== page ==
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LXDE Desktop and Menu
Another alternative in the Fedora distribution family is LXDE, which is even further on the 'fast and light' scale than Xfce. In this case the philosophy is even included in the name: The Lightweight X Desktop Environment. As with Xfce, this is reflected in both the utilities and applications included in the distribution. The following is a short list, for a more complete list and information, check the about LXDE webpage:
- PCManFM (file manager)
- GPicView (image viewer)
- Abiword (word processor)
- Gnumeric (spreadsheet)
- LXMusic (audio player)
- GXine (video player).
- Firefox (browser)
I hadn't really given it much thought, but looking at that list, in some ways LXDE looks like it is actually a more complete 'out of the box' distribution than Xfce, notably with the spreadsheet and video player included. I also find that they have a few panel applets which are quite interesting, for example a cpufreq monitor for displaying CPU speed throttling information. But they haven't lost their focus on light and fast, because you get the feeling of speed everywhere you turn. Windows open and programs start very fast, and even the auto-hide function of the panel is very snappy in moving up and down.
By the way, here's a tip for LXDE users. After scratching my head and searching the web for quite a long time trying to find a way to get a screenshot, I stumbled across the very handy Action in mtPaint (which is included in F18 LXDE): just start the program from Menu/Graphics/mtPaint, then go to File/Actions/Time Delayed Screen Shot. Very handy, and a lot easier than anything else I've found.
The Fedora anaconda installer
I would like to add a few more words about anaconda. In my previous post about Fedora 18, I tried to include some tips specifically about the disk and partition allocation operations, because I felt I got rather lost in that part and thought others might need help.
I've been rather blunt in my comments and criticism of anaconda, both here in my own blog and in comments I've posted elsewhere. But on reflection, I think it's important to remember that writing a program like anaconda is a huge task: it's extremely complex and absolutely full of variations, different paths to the final goal (installing Linux), tons of minute details, every one of which has got to be exactly right. And the complexity is increasing, not decreasing. Get anything wrong, often even in the smallest detail, and you end up with a failed install — or even worse, with an unbootable or even wiped disk or an otherwise unusable system. I have never worked on or contributed to anaconda (other than flippant criticism), but from having been on other such projects I can tell you that you seldom hear about how well you have done, but you always hear (generally at high volume) when something goes wrong.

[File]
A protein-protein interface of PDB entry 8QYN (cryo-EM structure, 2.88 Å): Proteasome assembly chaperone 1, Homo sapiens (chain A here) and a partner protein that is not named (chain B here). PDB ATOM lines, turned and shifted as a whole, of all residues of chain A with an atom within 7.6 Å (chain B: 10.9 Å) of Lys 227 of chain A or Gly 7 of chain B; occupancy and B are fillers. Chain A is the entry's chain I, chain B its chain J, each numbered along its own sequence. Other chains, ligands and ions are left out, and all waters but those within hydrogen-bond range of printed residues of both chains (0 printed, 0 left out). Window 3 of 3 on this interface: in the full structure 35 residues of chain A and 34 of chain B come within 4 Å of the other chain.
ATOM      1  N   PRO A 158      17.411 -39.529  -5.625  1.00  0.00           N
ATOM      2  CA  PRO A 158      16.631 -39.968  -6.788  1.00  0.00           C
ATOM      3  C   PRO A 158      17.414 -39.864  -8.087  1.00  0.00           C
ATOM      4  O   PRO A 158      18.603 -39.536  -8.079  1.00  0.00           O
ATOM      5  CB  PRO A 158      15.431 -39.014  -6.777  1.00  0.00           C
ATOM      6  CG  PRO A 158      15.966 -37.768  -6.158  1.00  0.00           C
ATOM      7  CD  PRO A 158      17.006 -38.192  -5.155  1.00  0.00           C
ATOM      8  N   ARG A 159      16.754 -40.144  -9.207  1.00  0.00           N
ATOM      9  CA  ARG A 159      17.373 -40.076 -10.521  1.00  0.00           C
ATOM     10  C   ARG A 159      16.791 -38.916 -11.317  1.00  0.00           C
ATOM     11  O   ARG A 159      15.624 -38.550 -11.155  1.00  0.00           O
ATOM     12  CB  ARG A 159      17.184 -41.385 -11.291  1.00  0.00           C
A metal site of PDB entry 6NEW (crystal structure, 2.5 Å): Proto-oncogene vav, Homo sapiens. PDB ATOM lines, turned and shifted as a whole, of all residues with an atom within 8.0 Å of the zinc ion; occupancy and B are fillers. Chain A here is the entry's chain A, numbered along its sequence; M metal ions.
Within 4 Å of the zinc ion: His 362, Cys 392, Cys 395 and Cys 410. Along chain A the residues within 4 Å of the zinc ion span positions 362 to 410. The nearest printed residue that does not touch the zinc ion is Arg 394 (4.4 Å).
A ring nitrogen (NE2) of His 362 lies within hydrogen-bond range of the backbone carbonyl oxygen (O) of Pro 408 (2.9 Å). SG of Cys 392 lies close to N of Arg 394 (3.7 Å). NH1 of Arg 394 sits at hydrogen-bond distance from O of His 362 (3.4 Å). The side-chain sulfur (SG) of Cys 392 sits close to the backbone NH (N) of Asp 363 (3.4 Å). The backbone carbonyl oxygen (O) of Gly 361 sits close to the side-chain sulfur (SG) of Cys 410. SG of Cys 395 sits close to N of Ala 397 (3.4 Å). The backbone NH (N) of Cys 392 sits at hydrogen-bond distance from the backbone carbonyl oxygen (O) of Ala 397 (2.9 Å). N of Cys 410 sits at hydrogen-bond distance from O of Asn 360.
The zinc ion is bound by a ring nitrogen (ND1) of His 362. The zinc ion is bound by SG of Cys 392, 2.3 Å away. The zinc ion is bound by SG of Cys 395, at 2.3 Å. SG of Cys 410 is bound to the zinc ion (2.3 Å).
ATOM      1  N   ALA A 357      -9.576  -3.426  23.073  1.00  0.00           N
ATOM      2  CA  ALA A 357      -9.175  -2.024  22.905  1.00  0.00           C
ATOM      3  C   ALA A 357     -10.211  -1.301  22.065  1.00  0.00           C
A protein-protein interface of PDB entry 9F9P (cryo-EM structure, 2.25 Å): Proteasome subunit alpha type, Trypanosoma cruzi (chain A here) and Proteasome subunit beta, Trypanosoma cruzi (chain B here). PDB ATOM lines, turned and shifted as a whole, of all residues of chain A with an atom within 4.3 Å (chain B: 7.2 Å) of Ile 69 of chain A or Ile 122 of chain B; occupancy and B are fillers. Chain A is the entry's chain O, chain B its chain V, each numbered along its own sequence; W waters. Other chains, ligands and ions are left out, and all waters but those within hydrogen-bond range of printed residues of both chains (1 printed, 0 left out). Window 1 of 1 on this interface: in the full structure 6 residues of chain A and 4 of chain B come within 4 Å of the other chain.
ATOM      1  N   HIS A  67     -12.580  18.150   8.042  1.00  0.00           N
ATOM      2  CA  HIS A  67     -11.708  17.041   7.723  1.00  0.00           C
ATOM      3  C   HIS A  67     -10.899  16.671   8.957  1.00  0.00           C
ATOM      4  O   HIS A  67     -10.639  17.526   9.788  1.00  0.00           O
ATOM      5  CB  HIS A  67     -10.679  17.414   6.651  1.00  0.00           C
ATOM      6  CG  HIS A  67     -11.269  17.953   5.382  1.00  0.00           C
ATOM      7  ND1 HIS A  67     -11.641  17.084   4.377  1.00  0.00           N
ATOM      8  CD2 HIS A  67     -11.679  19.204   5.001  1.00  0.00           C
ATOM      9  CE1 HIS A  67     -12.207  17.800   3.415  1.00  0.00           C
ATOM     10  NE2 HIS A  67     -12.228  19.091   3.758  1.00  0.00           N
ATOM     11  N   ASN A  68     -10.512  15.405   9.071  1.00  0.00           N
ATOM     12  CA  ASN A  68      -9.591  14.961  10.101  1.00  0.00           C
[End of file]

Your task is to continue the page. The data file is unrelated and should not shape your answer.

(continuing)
So I want to say right here and now, loud and clear, WOW. What a good job. For this to be the first release of a complete redesign and rewrite of anaconda, and for it to be this solid, is extremely impressive. Those of us who know Fedora will know that this is not the 'last' version, it isn't 'cast in concrete', it's going to continue to develop and improve, and future releases will be even better. But this first release works, and works quite well.
For this to be the first release of a complete redesign and rewrite of anaconda, and for it to be this solid, is extremely impressive
I have specifically mentioned the disk partitioning section as being confusing. But when I think about it, what's not confusing about disk partitioning? If you take the 'do this for me' approach, which of course is offered by anaconda, it will work. I think someone commented previously that it would produce two partitions, and I'm not convinced that's correct because I believe it will make at least root, home, boot and swap partitions — and if you are installing on a UEFI system, it will also make a /boot/efi partition. But that's all fine, it works, and if you don't want that many partitions you can set it up manually and get it down to two (or three for UEFI).
If you want to understand how all of this works, as Adam Williamson has kindly pointed out that there's help in anaconda itself, an overview in the Fedora 18 Release Notes, more information in the Fedora 18 Installation Guide, and even more in the anaconda documentation; there are also blogs and chats that follow it. The new anaconda presents the disk layout in a completely new way, with partitions grouped by logical installations, and that certainly confused me at first. I'm accustomed to the gparted presentation, which is nothing more than a graphical depiction of the physical layout of the drive, and that in itself assumes that you know enough to understand what each partition is and how they fit together. That isn't a very good assumption for the average user, is it? Showing partitions in logical installation groups may well be a better idea, and I just need to adjust to it.
So, before ranting and raving about anaconda being different (not only from previous anaconda releases, but really significantly different from just about any other Linux installer out there), stop and think. Look for help, open your mind and try to see what it is trying to tell you. You might be surprised. I was.
One more note: if you need to take a screenshot while running anaconda, press Shift-PrintScreen. It will be saved as a .png in /tmp/anaconda-screenshots. Then copy the screenshot-xxxx.png file to some sort of removable media so that you'll still have it after rebooting.